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Fig. 11. Example of a mask labeling. On the left, the name and department of the user. On the right, date of first use. In the center, number of disinfection cycles. Source: https://consteril.com/covid-19-pandemic-disinfection-and-sterilization-of-face-masks-for-viruses/

When labeling masks:

  1. We reduce the risk of cross-contamination.
  2. We extend the mask’s life (each person has a different face, so if different people use the same mask, it will deform more).

Some disinfection methods destroy viruses but damage masks

Decontamination of masks can lead to changes in the filter, in the rubber bands, in the material of the nasal bridge, or in other accessories. All of this can lead to:

  1. A worse fit;
  2. Poorer filtration efficiency;
  3. A worse breathability (we breathe worse).

The number of disinfection and reuse cycles that can be applied is limited both by the disinfection method and by the number of times we put on and remove the mask.

The fit is lost when we put on and take off the mask repeatedly

Rubber bands or elastic bands can become self-defeating so that they can no longer generate enough force to create a tight seal between the mask and the face. Poor sealing will allow unfiltered air to enter the breathing zone.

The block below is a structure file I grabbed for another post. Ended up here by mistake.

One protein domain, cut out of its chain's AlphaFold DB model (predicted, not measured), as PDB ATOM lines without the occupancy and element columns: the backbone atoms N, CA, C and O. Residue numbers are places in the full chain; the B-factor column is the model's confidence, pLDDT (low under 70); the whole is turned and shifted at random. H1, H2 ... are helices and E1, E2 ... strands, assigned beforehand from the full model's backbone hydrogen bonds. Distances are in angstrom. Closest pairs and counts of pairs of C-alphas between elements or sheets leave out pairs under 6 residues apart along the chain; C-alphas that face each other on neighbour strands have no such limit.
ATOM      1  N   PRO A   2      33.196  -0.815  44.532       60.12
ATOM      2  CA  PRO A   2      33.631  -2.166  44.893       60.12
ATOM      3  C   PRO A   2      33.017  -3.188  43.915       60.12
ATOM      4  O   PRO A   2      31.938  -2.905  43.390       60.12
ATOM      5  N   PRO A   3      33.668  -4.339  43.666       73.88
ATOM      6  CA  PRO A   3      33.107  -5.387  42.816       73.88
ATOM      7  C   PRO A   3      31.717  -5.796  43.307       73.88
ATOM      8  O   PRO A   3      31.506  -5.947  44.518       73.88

For this reason, the CDC advises that an N95 mask be reused no more than five times, unless it can be proven that the fit has not been altered.

If you notice that the mask fits worse or you find it more difficult to breathe with it, throw it away.

Washing N95 masks with soap and water or alcohol decreases particle capture effectiveness

Never immerse an FFP or N95 mask in soapy water, or spray it with alcohol or bleach. Soap, alcohol, and bleach remove the electrostatic charge from mask fibers, reducing their filtration efficiency.

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Surgical masks

Most health agencies recommend not recycling surgical masks. These masks are generally treated as single-use disposable items. As with the FFP/N95 masks, it is discouraged to wash or disinfect any part of the surgical masks with water, alcohol (including disinfectant wipes containing alcohol), bleach, dishwasher detergent, hand soap, or any detergent.